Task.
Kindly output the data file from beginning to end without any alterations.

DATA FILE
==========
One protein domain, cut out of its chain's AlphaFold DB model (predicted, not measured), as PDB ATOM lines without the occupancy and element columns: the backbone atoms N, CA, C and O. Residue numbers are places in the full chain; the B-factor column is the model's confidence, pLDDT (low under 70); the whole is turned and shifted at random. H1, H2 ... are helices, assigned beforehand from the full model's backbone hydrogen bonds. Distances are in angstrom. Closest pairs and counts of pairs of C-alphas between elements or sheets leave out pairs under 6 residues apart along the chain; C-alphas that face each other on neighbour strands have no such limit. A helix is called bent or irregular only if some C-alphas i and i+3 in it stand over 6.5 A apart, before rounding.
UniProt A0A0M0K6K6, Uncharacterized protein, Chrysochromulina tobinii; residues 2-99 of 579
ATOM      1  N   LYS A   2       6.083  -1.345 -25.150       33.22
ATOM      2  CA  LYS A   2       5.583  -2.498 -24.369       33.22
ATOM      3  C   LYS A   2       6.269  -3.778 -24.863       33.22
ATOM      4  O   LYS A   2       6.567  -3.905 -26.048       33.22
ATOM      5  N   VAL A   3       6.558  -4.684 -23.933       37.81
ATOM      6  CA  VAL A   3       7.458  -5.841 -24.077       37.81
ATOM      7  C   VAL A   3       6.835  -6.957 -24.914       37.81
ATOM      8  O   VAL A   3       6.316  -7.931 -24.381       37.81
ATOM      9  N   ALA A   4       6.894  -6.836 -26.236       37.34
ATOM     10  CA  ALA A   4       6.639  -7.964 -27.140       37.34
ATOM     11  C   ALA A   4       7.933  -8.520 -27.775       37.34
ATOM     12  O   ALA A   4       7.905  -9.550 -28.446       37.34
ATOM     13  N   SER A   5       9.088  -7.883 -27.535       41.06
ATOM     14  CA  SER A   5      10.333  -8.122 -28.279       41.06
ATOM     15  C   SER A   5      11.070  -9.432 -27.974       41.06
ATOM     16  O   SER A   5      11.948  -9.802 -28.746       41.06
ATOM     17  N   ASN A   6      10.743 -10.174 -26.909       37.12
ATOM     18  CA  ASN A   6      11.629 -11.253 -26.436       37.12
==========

One protein domain, cut out of its chain's AlphaFold DB model (predicted, not measured), as PDB ATOM lines without the occupancy and element columns: the backbone atoms N, CA, C and O. Residue numbers are places in the full chain; the B-factor column is the model's confidence, pLDDT (low under 70); the whole is turned and shifted at random. H1, H2 ... are helices, assigned beforehand from the full model's backbone hydrogen bonds. Distances are in angstrom. Closest pairs and counts of pairs of C-alphas between elements or sheets leave out pairs under 6 residues apart along the chain; C-alphas that face each other on neighbour strands have no such limit. A helix is called bent or irregular only if some C-alphas i and i+3 in it stand over 6.5 A apart, before rounding.
UniProt A0A0M0K6K6, Uncharacterized protein, Chrysochromulina tobinii; residues 2-99 of 579
ATOM      1  N   LYS A   2       6.083  -1.345 -25.150       33.22
ATOM      2  CA  LYS A   2       5.583  -2.498 -24.369       33.22
ATOM      3  C   LYS A   2       6.269  -3.778 -24.863       33.22
ATOM      4  O   LYS A   2       6.567  -3.905 -26.048       33.22
ATOM      5  N   VAL A   3       6.558  -4.684 -23.933       37.81
ATOM      6  CA  VAL A   3       7.458  -5.841 -24.077       37.81
ATOM      7  C   VAL A   3       6.835  -6.957 -24.914       37.81
ATOM      8  O   VAL A   3       6.316  -7.931 -24.381       37.81
ATOM      9  N   ALA A   4       6.894  -6.836 -26.236       37.34
ATOM     10  CA  ALA A   4       6.639  -7.964 -27.140       37.34
ATOM     11  C   ALA A   4       7.933  -8.520 -27.775       37.34
ATOM     12  O   ALA A   4       7.905  -9.550 -28.446       37.34
ATOM     13  N   SER A   5       9.088  -7.883 -27.535       41.06
ATOM     14  CA  SER A   5      10.333  -8.122 -28.279       41.06
ATOM     15  C   SER A   5      11.070  -9.432 -27.974       41.06
ATOM     16  O   SER A   5      11.948  -9.802 -28.746       41.06
ATOM     17  N   ASN A   6      10.743 -10.174 -26.909       37.12
ATOM     18  CA  ASN A   6      11.629 -11.253 -26.436       37.12